Thursday, January 3, 2013

Whalewatch Season Begins

It's the beginning of the 2012-2013 whalewatch season here in southern California. For us whalewatch naturalists it's time to go on board the Voyager and, with her crew, take passengers for a three-hour-long cruise out into Santa Monica Bay to see the marine life. From the last week of December through April we go out to look for the whales blues, fins, and grays; common, bottlenose, Risso's, and Pacific white-sided dolphins; Dall's porpoise; sea lions and harbor seals; gulls, brown pelicans; auklets; cormorants; grebes; scoters; shearwaters -- more birds than I can think of right now.

But the very first whalewatch trip of the season, on the day after Christmas, is for us naturalists only. It's to introduce the newest whalewatch naturalists on what they can expect to see and do while on the boat. Unfortunately, the weather this year conspired against us. Overnight it had rained, and after the storm had passed it was breezy and cold. A small-craft advisory had been issued for rough seas, so there was little chance of us going out past the breakwater and into open water. We had to settle for a very short up and back in the small marina.

Many of us had brought our cameras, so it was disappointing that we were denied the chance to photograph any whales that could be out there. But I tried to look for something to photograph, and it was towards the end of our short jaunt that I got this picture of a female California sea lion perched atop a buoy:

Female California sea lion on a buoy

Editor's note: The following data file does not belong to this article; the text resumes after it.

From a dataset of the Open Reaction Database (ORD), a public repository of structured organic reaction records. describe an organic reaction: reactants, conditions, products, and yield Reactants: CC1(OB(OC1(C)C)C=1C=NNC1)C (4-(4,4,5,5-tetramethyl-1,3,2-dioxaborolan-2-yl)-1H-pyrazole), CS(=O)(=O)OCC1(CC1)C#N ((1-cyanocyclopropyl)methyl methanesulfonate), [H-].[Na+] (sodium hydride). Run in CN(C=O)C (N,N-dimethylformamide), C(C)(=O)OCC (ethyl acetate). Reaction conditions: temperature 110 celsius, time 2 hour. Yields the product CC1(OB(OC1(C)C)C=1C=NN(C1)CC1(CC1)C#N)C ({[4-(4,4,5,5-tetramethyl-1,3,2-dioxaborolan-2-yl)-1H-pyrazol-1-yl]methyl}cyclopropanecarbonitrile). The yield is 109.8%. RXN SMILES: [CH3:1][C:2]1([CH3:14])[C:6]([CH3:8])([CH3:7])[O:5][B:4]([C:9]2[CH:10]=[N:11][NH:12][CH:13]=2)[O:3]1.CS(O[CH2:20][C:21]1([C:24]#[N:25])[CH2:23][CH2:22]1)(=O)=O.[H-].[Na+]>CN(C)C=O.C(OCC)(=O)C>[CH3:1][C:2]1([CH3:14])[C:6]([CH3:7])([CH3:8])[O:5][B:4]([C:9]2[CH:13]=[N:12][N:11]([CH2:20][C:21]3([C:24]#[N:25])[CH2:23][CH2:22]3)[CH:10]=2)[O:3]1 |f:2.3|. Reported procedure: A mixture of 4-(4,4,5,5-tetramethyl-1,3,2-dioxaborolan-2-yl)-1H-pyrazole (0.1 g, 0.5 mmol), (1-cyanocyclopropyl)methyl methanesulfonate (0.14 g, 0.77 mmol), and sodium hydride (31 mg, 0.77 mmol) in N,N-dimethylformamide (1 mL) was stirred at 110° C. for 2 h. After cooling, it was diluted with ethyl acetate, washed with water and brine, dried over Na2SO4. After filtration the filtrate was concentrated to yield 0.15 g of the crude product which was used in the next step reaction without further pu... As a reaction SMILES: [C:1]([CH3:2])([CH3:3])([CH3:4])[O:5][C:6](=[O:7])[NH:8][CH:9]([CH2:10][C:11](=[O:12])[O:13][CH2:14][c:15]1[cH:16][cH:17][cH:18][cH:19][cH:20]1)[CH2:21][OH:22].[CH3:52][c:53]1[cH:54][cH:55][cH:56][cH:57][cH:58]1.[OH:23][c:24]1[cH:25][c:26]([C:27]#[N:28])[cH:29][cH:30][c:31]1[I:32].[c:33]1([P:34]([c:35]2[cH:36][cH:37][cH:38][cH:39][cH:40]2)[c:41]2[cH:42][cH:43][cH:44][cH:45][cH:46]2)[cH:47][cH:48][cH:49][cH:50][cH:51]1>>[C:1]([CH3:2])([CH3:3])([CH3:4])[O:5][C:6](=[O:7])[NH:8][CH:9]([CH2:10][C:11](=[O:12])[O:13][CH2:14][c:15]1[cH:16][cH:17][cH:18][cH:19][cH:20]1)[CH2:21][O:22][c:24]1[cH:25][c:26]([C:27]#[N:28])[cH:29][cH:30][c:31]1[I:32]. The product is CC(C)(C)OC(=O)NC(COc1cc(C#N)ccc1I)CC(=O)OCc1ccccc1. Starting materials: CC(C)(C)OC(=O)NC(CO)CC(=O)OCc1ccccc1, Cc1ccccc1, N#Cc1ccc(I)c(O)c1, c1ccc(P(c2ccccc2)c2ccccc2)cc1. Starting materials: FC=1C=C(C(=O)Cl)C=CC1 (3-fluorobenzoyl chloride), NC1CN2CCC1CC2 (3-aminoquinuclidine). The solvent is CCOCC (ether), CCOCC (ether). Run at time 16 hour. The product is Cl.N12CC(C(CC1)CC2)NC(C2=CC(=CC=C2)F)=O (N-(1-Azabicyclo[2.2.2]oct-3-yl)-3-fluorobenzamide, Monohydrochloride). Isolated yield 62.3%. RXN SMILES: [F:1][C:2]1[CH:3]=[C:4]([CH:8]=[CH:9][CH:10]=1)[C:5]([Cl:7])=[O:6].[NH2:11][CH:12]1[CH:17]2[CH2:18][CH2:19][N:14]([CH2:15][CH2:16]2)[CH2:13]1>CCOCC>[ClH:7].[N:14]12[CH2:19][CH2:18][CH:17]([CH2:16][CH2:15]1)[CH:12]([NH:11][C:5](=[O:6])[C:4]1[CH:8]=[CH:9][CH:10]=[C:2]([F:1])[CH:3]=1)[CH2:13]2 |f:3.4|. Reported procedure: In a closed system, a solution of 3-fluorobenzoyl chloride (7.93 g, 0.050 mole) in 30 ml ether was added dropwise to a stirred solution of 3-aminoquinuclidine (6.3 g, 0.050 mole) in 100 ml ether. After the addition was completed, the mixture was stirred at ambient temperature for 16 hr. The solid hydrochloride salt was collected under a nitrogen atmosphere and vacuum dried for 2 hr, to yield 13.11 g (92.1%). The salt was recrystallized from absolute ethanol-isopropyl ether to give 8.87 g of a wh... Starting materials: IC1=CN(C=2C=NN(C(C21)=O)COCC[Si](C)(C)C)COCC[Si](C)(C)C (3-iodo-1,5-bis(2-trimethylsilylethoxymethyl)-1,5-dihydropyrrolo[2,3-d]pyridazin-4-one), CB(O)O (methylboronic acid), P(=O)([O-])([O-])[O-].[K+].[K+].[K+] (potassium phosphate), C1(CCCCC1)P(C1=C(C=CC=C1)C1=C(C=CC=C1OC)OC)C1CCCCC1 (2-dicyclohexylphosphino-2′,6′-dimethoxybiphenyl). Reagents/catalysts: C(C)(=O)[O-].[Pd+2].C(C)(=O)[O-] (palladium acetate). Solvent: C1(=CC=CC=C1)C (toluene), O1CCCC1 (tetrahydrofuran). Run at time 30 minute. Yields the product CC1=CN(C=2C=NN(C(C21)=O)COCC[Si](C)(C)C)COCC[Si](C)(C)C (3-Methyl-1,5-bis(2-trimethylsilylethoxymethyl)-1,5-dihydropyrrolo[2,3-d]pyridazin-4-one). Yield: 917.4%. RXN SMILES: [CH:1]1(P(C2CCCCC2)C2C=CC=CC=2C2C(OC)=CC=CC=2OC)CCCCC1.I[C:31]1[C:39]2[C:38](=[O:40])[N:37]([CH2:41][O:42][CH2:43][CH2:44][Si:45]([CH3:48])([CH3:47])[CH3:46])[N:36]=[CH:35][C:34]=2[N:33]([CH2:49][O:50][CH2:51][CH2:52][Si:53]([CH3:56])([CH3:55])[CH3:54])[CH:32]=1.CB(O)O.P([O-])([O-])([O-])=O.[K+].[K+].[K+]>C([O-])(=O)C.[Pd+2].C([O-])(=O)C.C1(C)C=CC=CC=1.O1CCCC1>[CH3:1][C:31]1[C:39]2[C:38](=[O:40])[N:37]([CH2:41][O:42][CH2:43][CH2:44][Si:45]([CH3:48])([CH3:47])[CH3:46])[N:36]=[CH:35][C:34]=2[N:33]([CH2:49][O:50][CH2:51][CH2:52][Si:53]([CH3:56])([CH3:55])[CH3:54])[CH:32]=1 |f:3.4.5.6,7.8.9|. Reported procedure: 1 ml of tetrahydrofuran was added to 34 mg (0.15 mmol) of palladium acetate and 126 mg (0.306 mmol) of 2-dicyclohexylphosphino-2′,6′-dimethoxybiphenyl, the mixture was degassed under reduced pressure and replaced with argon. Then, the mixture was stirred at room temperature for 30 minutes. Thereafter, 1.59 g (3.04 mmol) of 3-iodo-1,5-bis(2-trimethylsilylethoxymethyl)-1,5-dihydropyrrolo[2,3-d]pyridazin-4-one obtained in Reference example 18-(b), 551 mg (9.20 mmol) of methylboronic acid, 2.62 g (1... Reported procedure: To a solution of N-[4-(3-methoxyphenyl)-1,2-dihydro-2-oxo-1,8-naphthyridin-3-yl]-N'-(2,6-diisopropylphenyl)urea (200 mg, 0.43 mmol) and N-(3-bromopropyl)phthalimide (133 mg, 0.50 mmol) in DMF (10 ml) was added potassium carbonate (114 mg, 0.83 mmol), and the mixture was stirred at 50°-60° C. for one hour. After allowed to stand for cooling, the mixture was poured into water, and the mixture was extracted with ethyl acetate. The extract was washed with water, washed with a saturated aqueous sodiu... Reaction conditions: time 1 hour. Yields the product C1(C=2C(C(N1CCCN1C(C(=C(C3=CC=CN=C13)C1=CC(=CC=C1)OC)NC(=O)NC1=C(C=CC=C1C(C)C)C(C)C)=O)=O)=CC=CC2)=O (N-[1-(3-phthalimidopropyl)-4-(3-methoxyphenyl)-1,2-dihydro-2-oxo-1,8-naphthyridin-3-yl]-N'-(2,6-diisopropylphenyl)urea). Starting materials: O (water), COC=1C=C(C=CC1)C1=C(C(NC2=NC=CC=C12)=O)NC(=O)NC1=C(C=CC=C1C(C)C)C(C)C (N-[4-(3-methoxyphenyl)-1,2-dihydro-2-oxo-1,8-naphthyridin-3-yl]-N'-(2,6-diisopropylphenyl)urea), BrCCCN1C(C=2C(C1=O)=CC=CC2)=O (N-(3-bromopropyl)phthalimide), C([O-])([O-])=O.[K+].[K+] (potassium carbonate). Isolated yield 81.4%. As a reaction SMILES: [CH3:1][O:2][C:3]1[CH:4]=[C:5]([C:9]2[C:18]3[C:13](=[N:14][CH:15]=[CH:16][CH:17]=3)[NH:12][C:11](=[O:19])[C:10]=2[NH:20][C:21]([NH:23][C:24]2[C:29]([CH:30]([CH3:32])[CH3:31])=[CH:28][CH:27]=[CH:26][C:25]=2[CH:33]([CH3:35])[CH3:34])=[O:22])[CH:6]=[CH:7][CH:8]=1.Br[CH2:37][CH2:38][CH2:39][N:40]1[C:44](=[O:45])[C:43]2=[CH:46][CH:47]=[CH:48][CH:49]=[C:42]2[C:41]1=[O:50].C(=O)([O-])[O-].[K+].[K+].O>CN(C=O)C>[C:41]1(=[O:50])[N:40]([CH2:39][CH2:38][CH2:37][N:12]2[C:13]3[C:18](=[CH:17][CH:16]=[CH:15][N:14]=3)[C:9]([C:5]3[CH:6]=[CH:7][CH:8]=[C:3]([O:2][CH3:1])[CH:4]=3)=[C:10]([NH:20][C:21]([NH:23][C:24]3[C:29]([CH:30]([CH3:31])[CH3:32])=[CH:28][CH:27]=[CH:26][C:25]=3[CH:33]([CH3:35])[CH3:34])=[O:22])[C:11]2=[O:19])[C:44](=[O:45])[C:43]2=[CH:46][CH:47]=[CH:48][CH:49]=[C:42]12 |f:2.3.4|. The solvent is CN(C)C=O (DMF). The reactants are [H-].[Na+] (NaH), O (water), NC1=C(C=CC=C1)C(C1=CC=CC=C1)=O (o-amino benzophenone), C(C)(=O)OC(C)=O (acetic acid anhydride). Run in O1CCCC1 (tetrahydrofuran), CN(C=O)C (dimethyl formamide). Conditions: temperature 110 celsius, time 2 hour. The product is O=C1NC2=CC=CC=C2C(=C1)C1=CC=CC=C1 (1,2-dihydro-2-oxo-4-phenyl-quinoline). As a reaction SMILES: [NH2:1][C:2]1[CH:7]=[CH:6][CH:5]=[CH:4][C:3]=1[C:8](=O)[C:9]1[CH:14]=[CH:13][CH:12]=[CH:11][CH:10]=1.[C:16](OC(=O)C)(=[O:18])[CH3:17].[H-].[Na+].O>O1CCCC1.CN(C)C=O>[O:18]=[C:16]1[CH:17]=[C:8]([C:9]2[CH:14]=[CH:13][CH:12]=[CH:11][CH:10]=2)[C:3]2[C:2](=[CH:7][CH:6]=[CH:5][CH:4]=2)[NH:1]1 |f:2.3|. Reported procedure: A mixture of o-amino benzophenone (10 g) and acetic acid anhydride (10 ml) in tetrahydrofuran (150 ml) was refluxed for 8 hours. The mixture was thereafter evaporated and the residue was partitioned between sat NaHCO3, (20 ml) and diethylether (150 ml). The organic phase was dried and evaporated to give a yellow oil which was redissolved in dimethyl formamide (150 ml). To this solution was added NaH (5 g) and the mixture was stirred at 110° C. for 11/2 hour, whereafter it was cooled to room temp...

Then yesterday afternoon I had a whalewatch trip to do. This time the weather was perfect: bright, sunny skies, little wind, relatively flat seas. Because there had been fin whales sighted on the morning cruise it was planned to go back there for my afternoon trip. But once past the breakwater the plans were changed because there was a gray whale sighting just a few miles out. We found and followed it and possibly another whale heading south and rounding the peninsula. By the time we got to our turn-around spot at Point Vicente there were five gray whales all around us, although they were not visible all at once. It was a good show for the passengers.

Before we turned around and headed north for home we spied numerous small splashes on the horizon, getting progressively closer. They could only be dolphin. We steamed a bit in their direction, but then put our stern to them as the pod of common dolphin overtook us. Many of them passed on either side of the boat, but there were a number of them that chose to bow-ride. This pleased the passengers immensely: many of them gathered on either side of the bow to lean over the railing and watch the dolphins just below the surface.

It is not often that I have seen common dolphin leap high out of the water. And not having photographed dolphin in several months I was completely out of practice. Of all the pictures I took, this one is probably the best:

You can see more common dolphin in the background. They are such fun to watch -- I never get tired of seeing them.

As the season goes on I hope to get better shots than this. There have been orcas in these waters the past month (the latest sighting was on New Year's) and I'm hoping I'll be lucky enough to see them this season.

(Shot with the Nikon D600 using the 70-200mm VR zoom at 180mm; shutter-priority, with shutter speed set to 1/500 second; camera set aperture to f/4 at ISO 100; auto white balance; normal JPG.)


  1. Sounds like a great opportunity for some great pics. Will have to check out if any such tours exist in my area. Do you use any special filter or setup for being on a boat and all the glare from the water?

    1. i just use a uv filter to protect the front lens element. that's it. the camera is usually set to shutter-priority (1/1000 second) to freeze motion. if the lens is VR (IS in your case) then i've often left it on "normal", but for the dolphin shot i set it to "active" since i was in motion. i wanted to see if i could tell the difference between the two settings. i can't tell right now.

      i did not add exposure compensation in the dolphin shot even though the sun was at my 4 o'clock position -- i added some fill to its body using Lightroom.